Independent Commission on Freedom of Information call for evidence. You have until November 20th


The matter of Government transparency and accountability is so important to David Cameron that the Conservatives would like to end our right to ask questions via the Freedom of Information Act (FoI).

The Act gives us the right to ask for information from public bodies, rather than depending on what the government is prepared to let us see. Such information allows us to make informed decisions and to challenge the government with evidence when policies have adverse outcomes. Any attempt to curtail public access to information will have profound implications for government openess, transparency, accountability and for democracy.

Many campaigners have voiced fears that government proposals could make it more difficult, and costly, for the media and public to use the Act to access information held by public bodies.

Chris Grayling, Tory tyrant extraordinaire, along with others in his party, has a history of altering and editing laws that he regards an inconvenience. He claims that it is wrong that the Freedom of Information Act was being used as a research tool to generate stories for the media and that is not acceptable.” 

But surely research, investigation, providing evidence and sharing information and news with the public is what we ought to expect from the media, it’s precisely those criteria that establish high quality journalism.

Grayling’s outrageous remarks were condemned by Tom Watson, the deputy leader of the Labour party, who believes the FoI Act should be strengthened, not undermined. I agree.

Watson said: “Chris Grayling’s assertion that the Freedom of Information Act is ‘misused’ to generate stories for the media betrays a greater truth about this government’s thinking. 

“What they’d really like to see is less open government. It is the job of journalists to hold the government to account on behalf of the public. The Freedom of Information Act is a vital tool in their armoury which should not and must not be removed or weakened.”

Grayling said it should be used for “those who want to understand why and how government is taking decisions”. It is, and that includes by journalists who inform the public about those decisions and the likes of bloggers such as me – a lot of my work wouldn’t be possible without the FoI Act, I use it frequently so I can share crucial information, as do many other bloggers.

Many of us submitted a FOI regarding the mortality rates of sick and disabled people undergoing the controversial work capability assessment, after the government refused to publish the information after 2011, and fellow blogger Mike Sivier from Vox Political fought in court to ensure that this important information was finally released.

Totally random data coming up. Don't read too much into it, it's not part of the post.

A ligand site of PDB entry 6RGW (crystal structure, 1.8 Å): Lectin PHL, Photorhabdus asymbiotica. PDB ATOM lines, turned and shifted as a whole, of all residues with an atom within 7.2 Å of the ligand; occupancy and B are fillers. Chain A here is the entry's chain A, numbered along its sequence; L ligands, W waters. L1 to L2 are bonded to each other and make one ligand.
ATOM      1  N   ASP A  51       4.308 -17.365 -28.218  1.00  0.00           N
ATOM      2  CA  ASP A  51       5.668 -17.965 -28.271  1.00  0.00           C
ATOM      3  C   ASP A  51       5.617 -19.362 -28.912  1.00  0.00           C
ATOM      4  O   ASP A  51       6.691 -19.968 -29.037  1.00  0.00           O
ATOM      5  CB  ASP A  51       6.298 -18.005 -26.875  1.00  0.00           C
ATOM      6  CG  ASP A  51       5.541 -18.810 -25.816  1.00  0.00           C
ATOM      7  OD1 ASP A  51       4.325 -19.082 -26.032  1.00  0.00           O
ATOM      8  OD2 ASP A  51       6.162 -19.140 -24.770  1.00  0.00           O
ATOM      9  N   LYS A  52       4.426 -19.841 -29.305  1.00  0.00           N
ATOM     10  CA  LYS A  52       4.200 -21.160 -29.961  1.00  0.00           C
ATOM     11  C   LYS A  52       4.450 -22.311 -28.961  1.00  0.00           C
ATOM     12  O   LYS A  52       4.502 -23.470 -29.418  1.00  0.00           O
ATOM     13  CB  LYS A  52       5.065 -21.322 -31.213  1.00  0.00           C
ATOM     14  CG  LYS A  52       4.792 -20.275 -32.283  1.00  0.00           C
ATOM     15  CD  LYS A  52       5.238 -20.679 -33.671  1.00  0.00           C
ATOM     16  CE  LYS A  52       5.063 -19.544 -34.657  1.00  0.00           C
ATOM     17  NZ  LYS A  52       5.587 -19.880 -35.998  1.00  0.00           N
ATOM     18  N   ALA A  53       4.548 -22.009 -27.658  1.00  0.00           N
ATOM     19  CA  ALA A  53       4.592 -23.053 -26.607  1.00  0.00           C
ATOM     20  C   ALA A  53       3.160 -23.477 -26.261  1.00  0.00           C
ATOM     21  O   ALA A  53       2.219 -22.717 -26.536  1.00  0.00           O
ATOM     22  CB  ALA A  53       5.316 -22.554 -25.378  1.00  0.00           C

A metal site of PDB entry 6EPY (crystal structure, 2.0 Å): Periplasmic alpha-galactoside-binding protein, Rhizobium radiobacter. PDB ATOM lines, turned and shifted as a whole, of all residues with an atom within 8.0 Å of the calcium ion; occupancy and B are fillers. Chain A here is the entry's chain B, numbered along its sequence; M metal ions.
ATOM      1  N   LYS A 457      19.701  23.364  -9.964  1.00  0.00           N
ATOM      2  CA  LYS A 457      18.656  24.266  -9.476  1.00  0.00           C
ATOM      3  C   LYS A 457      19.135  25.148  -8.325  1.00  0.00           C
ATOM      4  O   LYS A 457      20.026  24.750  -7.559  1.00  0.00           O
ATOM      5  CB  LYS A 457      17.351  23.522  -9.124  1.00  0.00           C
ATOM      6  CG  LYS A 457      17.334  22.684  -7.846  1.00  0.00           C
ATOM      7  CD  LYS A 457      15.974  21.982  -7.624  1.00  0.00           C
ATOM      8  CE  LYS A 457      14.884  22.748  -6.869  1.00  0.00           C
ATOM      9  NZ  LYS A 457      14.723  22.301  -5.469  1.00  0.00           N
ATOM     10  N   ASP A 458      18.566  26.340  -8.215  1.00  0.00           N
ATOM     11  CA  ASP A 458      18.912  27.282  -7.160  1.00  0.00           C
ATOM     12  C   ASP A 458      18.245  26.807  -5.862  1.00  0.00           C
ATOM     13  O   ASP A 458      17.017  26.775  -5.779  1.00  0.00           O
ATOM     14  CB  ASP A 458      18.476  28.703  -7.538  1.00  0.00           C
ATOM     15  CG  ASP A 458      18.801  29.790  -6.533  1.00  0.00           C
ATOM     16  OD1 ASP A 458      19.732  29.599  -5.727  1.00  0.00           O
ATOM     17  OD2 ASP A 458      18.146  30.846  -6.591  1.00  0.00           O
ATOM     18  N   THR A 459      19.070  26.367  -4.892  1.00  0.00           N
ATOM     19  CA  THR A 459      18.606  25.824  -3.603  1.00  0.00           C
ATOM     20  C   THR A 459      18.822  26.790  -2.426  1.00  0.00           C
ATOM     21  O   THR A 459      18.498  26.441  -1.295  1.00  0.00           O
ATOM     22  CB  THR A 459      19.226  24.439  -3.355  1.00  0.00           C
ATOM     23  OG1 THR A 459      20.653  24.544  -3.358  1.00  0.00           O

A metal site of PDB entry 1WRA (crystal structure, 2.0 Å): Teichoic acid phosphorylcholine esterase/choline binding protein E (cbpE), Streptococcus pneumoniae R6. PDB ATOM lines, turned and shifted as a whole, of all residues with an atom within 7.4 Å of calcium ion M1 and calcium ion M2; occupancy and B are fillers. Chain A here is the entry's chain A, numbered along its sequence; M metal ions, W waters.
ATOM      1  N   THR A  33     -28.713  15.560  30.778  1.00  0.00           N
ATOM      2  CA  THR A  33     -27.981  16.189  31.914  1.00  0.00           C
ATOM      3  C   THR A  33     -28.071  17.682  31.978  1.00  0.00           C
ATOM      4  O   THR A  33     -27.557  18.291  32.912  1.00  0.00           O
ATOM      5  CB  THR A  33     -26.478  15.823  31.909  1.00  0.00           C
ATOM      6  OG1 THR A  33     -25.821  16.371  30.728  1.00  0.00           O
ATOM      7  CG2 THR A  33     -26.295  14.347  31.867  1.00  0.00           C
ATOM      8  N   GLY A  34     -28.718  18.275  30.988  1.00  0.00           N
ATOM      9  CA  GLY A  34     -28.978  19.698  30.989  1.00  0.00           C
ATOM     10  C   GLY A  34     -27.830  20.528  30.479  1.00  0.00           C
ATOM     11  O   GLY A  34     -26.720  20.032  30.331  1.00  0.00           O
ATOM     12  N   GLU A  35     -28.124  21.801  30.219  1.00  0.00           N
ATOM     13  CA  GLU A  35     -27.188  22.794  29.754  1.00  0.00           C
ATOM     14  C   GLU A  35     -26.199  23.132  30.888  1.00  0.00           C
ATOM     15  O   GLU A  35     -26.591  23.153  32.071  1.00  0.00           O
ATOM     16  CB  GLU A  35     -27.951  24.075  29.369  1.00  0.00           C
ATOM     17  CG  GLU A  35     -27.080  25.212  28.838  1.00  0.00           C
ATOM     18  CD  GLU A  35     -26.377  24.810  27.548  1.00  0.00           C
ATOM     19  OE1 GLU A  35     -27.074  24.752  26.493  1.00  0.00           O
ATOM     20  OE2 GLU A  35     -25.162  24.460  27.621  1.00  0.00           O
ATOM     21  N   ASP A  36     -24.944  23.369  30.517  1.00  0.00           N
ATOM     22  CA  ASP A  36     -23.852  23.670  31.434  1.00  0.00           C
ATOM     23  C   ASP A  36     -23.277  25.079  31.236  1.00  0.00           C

And who can forget Steven Preece’s request from Welfare Weekly, that revealed the Department of Work and Pensions (DWP) had lied about the “success” of the punitive sanction regime, using fake characters giving fake testimonies, which the DWP published in a leaflet and were subsequently forced to retract it. Steven’s FoI, details of which were widely shared by the mainstream media, (as were the details of Mike Sivier’s FoI) highlighted that the government is not above shameful lying to get its own way.

There’s a strong element of cooperative work amongst bloggers. I submitted a subsequent request for further detailed information about sanctions recently, which has yielded a lot of information that I’m researching around, so I can also share information and analysis, too. Writers frequently draw on other people’s FoIs to analyse, cross reference and to share important information.

I was memorably refused information about the government risk register regarding the Health and Social Care Bill back in 2012, and despite being ordered by the Information Commissioner and a tribunal to release that information, we have yet to see it. The claim behind the refusal was that it isn’t “in public interests”that the information is released. I beg to differ.

We clearly have a government that doesn’t like democratic processes, dialogue and public engagement regarding its policies and impacts and any kind of critical appraisal and challenge.

The very short timescale of the public consultation regarding the future of the Freedom of Information Act also indicates an utter lack of respect for democratic process and the public’s right to access information that they feel is in their best interests to know. The call for information was published on the November 9, and the closing date for submissions is November 20. That’s scandalous.

The Independent Commission on Freedom of Information’s terms of reference require it to consider the implications for the Freedom of Information Act 2000 of the uncertainty around the Cabinet veto and the practical operation of the Act as it has developed over the last 10 years in respect of the deliberative space afforded to public authorities. The Commission is also interested in “the balance between transparency and the burden of the Act on public authorities more generally.”

The Independent Commission on Freedom of Information invites anyone to submit evidence on the questions raised in the call for evidence paper. See: Independent Commission on Freedom of Information: call for evidence

Ways to respond:

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